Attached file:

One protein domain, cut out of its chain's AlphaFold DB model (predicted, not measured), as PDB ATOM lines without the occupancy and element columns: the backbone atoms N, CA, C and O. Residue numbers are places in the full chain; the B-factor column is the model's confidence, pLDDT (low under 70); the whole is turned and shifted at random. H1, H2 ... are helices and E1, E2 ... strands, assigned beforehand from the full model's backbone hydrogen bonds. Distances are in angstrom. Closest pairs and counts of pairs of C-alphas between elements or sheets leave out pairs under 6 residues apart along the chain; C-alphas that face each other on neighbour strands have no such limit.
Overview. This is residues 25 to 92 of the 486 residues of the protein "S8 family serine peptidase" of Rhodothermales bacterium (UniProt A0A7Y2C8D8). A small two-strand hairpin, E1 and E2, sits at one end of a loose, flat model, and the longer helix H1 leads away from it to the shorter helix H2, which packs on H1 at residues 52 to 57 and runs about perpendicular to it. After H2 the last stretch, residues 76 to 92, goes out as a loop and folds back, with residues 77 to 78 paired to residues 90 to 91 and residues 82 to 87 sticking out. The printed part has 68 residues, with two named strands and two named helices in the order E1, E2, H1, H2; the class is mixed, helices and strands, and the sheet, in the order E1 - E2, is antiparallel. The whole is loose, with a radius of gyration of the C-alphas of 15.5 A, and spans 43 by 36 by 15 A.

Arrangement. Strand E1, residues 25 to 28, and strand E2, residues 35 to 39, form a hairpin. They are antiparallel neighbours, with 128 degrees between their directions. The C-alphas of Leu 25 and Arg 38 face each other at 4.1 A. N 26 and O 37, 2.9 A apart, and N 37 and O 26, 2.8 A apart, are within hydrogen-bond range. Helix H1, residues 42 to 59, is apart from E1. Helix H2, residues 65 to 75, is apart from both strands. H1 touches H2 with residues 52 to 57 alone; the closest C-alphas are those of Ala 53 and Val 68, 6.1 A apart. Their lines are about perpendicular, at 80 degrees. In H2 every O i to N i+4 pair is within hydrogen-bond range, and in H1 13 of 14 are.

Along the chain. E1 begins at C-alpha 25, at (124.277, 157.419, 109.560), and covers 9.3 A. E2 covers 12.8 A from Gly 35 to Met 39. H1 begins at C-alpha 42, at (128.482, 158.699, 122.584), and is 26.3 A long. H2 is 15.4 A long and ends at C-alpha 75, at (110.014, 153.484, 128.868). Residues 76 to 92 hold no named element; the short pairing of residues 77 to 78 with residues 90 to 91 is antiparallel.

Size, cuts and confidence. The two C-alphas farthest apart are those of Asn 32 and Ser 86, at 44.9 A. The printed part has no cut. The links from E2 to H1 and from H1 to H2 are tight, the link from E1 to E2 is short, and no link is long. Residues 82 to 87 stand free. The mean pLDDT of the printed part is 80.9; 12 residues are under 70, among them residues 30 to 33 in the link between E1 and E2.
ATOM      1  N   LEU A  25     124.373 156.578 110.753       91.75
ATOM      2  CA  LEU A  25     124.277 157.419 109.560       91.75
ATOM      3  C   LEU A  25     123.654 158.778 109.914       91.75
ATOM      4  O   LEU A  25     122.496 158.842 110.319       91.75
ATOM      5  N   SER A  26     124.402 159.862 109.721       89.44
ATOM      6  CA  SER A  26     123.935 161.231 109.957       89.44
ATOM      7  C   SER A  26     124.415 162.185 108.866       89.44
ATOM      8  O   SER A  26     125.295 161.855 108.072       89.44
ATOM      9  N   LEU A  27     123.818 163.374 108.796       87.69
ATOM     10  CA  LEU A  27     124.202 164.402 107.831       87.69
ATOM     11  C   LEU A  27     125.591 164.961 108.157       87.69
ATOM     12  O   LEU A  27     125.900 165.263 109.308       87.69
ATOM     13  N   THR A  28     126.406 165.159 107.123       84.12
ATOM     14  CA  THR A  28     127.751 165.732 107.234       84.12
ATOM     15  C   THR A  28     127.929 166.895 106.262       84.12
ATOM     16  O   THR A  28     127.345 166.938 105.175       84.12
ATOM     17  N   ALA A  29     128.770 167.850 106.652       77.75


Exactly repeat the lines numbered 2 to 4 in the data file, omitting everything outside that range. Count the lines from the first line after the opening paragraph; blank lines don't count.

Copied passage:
Arrangement. Strand E1, residues 25 to 28, and strand E2, residues 35 to 39, form a hairpin. They are antiparallel neighbours, with 128 degrees between their directions. The C-alphas of Leu 25 and Arg 38 face each other at 4.1 A. N 26 and O 37, 2.9 A apart, and N 37 and O 26, 2.8 A apart, are within hydrogen-bond range. Helix H1, residues 42 to 59, is apart from E1. Helix H2, residues 65 to 75, is apart from both strands. H1 touches H2 with residues 52 to 57 alone; the closest C-alphas are those of Ala 53 and Val 68, 6.1 A apart. Their lines are about perpendicular, at 80 degrees. In H2 every O i to N i+4 pair is within hydrogen-bond range, and in H1 13 of 14 are.

Along the chain. E1 begins at C-alpha 25, at (124.277, 157.419, 109.560), and covers 9.3 A. E2 covers 12.8 A from Gly 35 to Met 39. H1 begins at C-alpha 42, at (128.482, 158.699, 122.584), and is 26.3 A long. H2 is 15.4 A long and ends at C-alpha 75, at (110.014, 153.484, 128.868). Residues 76 to 92 hold no named element; the short pairing of residues 77 to 78 with residues 90 to 91 is antiparallel.

Size, cuts and confidence. The two C-alphas farthest apart are those of Asn 32 and Ser 86, at 44.9 A. The printed part has no cut. The links from E2 to H1 and from H1 to H2 are tight, the link from E1 to E2 is short, and no link is long. Residues 82 to 87 stand free. The mean pLDDT of the printed part is 80.9; 12 residues are under 70, among them residues 30 to 33 in the link between E1 and E2.